More retailers than ever before are stocking their stores with dedicated foodservice workers. Only 17% of stores had designated foodservice employees in 2008. In 2018, that number has jumped to 70%.
“Recruiting specifically for foodservice is no longer about setting yourself apart,” said Donna Hood Crecca, associate principal for Technomic. “It’s the norm; it’s where we are right now.”
With a declining workforce participation rate, however, finding those foodservice workers is getting tougher. Both baby boomers and prime-age men (between 25 and 54 years old) are dropping out of the workforce in growing numbers, Crecca said. While boomers are retiring, about half of the prime-age men not participating in the workforce are on daily painkillers, she said, citing a 2016 study from economist Alan B. Krueger.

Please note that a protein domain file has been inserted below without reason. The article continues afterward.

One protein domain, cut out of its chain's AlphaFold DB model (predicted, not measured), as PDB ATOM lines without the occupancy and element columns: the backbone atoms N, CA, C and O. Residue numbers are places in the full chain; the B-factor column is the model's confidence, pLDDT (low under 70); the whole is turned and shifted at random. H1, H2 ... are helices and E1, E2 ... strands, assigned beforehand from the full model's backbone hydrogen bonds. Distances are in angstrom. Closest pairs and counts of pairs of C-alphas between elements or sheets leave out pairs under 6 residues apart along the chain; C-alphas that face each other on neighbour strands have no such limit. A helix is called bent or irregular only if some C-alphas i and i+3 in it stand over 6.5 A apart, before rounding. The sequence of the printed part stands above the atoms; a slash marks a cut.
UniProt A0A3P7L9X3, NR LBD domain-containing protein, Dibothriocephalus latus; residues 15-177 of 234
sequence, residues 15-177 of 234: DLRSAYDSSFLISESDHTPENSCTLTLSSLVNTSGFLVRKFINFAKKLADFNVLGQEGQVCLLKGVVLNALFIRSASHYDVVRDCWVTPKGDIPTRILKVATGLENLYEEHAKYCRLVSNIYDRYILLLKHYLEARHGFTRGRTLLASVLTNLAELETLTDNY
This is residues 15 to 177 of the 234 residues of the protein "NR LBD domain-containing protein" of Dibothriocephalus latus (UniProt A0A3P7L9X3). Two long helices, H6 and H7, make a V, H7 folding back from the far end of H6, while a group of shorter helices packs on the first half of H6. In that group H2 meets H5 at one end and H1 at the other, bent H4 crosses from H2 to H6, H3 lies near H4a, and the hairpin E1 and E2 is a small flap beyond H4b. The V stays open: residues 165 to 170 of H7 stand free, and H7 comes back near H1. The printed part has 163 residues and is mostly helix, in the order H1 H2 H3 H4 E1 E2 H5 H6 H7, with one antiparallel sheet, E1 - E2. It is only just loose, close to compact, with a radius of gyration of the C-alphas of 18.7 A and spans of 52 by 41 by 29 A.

In addition, Generation Z is a smaller group than millennials, creating a greater scarcity of labor. “We used to be able to say, ‘I’ll hire some high school kids and train them and let’s go,’ ” she said. “It’s harder to get those high school kids.”